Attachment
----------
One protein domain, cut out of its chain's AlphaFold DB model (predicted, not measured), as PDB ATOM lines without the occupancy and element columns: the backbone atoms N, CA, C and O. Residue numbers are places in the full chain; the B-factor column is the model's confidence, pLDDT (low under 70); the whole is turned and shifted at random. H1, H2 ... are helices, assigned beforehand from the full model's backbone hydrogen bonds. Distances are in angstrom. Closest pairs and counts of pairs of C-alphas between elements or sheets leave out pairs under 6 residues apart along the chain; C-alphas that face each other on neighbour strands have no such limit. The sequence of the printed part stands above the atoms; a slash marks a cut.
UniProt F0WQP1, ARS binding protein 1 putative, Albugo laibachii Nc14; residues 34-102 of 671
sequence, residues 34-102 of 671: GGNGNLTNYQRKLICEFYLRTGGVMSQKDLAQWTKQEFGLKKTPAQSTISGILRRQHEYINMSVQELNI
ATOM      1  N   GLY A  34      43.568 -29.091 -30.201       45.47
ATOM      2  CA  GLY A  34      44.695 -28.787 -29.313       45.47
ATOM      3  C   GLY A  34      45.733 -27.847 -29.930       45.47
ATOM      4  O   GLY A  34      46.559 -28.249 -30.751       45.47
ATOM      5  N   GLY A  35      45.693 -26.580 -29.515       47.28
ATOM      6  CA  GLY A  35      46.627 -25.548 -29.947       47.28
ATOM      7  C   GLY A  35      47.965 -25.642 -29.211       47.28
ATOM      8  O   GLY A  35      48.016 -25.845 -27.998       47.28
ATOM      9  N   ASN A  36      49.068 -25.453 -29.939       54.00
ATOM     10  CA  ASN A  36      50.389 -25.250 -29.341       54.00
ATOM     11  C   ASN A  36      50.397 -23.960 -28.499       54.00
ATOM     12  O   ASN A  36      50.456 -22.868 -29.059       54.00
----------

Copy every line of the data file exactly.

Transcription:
One protein domain, cut out of its chain's AlphaFold DB model (predicted, not measured), as PDB ATOM lines without the occupancy and element columns: the backbone atoms N, CA, C and O. Residue numbers are places in the full chain; the B-factor column is the model's confidence, pLDDT (low under 70); the whole is turned and shifted at random. H1, H2 ... are helices, assigned beforehand from the full model's backbone hydrogen bonds. Distances are in angstrom. Closest pairs and counts of pairs of C-alphas between elements or sheets leave out pairs under 6 residues apart along the chain; C-alphas that face each other on neighbour strands have no such limit. The sequence of the printed part stands above the atoms; a slash marks a cut.
UniProt F0WQP1, ARS binding protein 1 putative, Albugo laibachii Nc14; residues 34-102 of 671
sequence, residues 34-102 of 671: GGNGNLTNYQRKLICEFYLRTGGVMSQKDLAQWTKQEFGLKKTPAQSTISGILRRQHEYINMSVQELNI
ATOM      1  N   GLY A  34      43.568 -29.091 -30.201       45.47
ATOM      2  CA  GLY A  34      44.695 -28.787 -29.313       45.47
ATOM      3  C   GLY A  34      45.733 -27.847 -29.930       45.47
ATOM      4  O   GLY A  34      46.559 -28.249 -30.751       45.47
ATOM      5  N   GLY A  35      45.693 -26.580 -29.515       47.28
ATOM      6  CA  GLY A  35      46.627 -25.548 -29.947       47.28
ATOM      7  C   GLY A  35      47.965 -25.642 -29.211       47.28
ATOM      8  O   GLY A  35      48.016 -25.845 -27.998       47.28
ATOM      9  N   ASN A  36      49.068 -25.453 -29.939       54.00
ATOM     10  CA  ASN A  36      50.389 -25.250 -29.341       54.00
ATOM     11  C   ASN A  36      50.397 -23.960 -28.499       54.00
ATOM     12  O   ASN A  36      50.456 -22.868 -29.059       54.00